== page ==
Lactoferrin has been investigated for its potential to modulate on the one hand microbiota in infants, and on the other hand immune function.
Bovine lactoferrin beneficially modulates gut microbiome by increasing Bifidobacterium concentrations while decreasing Clostridium concentrations in infants (Tomita et al., 2009). This gut microbiome modulation may explain partially its immune-modulating effects. In neonatal piglets, bovine lactoferrin alters the capacity of mesenteric lymph nodes and spleen immune cells to respond to stimulation, supporting a role in the initiation of protective immune responses in immunologically challenged neonates (Comstock et al., 2014). In terms infants, bovine lactoferrin was shown to protect from lower respiratory tract illnesses (primarily wheezing) at 9 months. Improvements in hematocrit levels were also observed (King et al., 2007).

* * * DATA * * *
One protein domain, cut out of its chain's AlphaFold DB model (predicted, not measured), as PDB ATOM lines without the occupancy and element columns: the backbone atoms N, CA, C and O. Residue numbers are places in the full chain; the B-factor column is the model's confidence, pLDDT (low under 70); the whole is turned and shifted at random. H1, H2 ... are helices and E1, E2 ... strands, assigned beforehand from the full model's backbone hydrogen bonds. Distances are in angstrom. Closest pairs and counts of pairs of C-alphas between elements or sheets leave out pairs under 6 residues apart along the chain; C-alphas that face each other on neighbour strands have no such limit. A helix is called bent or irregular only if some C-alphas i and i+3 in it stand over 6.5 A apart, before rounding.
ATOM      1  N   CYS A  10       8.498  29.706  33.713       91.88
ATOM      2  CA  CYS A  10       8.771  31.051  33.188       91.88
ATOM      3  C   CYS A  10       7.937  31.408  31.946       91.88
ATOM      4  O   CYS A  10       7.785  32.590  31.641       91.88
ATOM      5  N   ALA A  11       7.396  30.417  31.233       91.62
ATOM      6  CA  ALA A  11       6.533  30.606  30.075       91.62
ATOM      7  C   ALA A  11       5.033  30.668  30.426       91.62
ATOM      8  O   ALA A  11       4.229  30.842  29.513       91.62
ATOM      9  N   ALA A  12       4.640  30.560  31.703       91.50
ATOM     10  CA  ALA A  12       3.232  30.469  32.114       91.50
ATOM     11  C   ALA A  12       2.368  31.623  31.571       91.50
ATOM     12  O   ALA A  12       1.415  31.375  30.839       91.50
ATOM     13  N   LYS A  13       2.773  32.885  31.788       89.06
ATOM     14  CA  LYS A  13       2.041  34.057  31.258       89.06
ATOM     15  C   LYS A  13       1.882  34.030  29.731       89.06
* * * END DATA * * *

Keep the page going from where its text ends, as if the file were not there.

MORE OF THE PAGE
In very-lows birth weight neonates, a formula supplemented in lactoferrin with or without probiotics decreased the incidence of late-onset sepsis (bacterial and fungal) (Manzoni et al., 2009). An in-depth analysis of results showed that bovine lactoferrin had not reduced fungal colonization but reduced infections, suggesting the ability of lactoferrin to limit fungal colonies to progress toward invasion and systemic disease (Manzoni et al., 2011).